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basically, i want to have something like: class DataProcessor{ };

however, in the future, i will need to pass DataProcessor's instance to some other functions, because DataProcessor contains some crucial data.

what I got in mind is to separate the members from methods:

class DataProcessorCore{};
class DataProcessor : public DataProcessorCore    {};

Is this a common way to do this job? or there is some patterns out there that I can fit my ideas into?

thanks a lot

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I guess that by "members" you mean "properties", right? –  Konamiman Dec 15 '09 at 8:29
IMHO, methods are members too... –  Maximilian Mayerl Dec 15 '09 at 8:52
If you don't want methods and members in the same place, don't use objects –  Julien-L Dec 15 '09 at 9:38
I don't understand. Which object contains the member variables? DataProcessor or DataProcessorCore? –  jalf Dec 15 '09 at 12:23
Opinion doesn't enter into it. In the C++ standard, data members and member functions are both kinds of class member. 9.2/1: "Members of a class are data members, member functions, nested types, and enumerators". –  Steve Jessop Dec 15 '09 at 12:40

8 Answers 8

up vote 1 down vote accepted

Maybe the Strategy Pattern is the one you are looking for. This would give you the oppurtunity to change the methods working on your data at runtime.

wiki: strategy pattern

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I'm not sure this is a pattern, I would just use an interface.

class DataProcessorCore {
   public virtual void doProcessing() = 0;

   // Any other virtual methods, but no implementation

class DataProcessor : public DataProcessorCore {
   // implement the methods

Now anything that just needs the functionality of DataProcessor should take the interface class instead of the concrete class. If I understand you correctly, then this achieves separating the methods from the methods.

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"Interface" is a pattern ;-) –  Pavel Shved Dec 15 '09 at 8:38
I guess it's the old argument about whether it's a pattern, idiom or language feature (e.g. visitor in C++ vs. double dispatch in CLOS). But I see your point! –  Jeff Foster Dec 15 '09 at 8:39

At first I thought it's C# question and extension methods came into my mind, but when I spotted this is C++ I tryed to find analogy and, as I understand, the analogy is

Argument dependent name (Koenig) lookup


Extension Methods - A Polished C++ Feature

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First, I don't see why you want other function to see an object with data and no methods. What is the problem in passing the usual kind of object, which has both?

Second, what should that function see? An object with all-public member variables? Or just one with private member variables and fewer accessor/mutator methods than DataProcessorCore?

A relatively common idiom in C++ is to put as many methods as possible outside the object.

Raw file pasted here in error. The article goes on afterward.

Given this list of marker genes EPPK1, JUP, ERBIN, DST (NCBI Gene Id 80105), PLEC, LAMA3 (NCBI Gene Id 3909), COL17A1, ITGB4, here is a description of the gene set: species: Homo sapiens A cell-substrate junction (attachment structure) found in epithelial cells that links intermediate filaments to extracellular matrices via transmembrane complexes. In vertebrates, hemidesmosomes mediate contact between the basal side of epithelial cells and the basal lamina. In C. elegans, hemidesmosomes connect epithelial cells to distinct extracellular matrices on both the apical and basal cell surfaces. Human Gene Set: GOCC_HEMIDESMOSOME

So your solution could be something like this:

class DataProcessor {
   // Fill in only the basics. Member variables and a small set of "core" functions to access/modify them.

void ComplexOperation(DataProcessor& proc) { ...}
float AnotherOperation(DataProcessor& proc, int i) { ...}

And then eliminate DataProcessorCore entirely. You don't need it, because you have the object containing the data (and, I'd assume, a small set of core functions), and all the more extensive functionality can be implemented as free functions instead of in a dereived class.

The standard library uses this technique extensively. Think of std::sort which is not a member of individual container classes, but a free function that can be called on a container.

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An Interface that offers only getters()?

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I'm not sure I understood exactly what you want, but maybe the Decorator pattern is one to have a look at.

The Decorator Pattern attaches additional functionality to an object dynamically. Decorators provide a flexible alternative to subclassing for extending functionality.

Wiki : Decorator Pattern

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I think we can achieve this by combining inheritence and abstraction patterns

interface Operations { public void printValue(); }

public class Data {

private String value;

protected void loadValues() { this.value = "somevalue"; }

protected String getValue() { return this.value; } }

public class DataProvider extends Data implements Operations { public Operate() { super.load(); }

public void printValue() { System.out.println("Value is "+getValue()); } }

public class Consumer { public static void main() { Operations operate = (Operations) new DataProvider(); operate.printValue(); } }

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As Holger Says the pattern that will fit is the Strategy, separating the logic of processing the data from the data-structure itself. More insight on what they try to do would be useful, patterns emerges, they are not applied.

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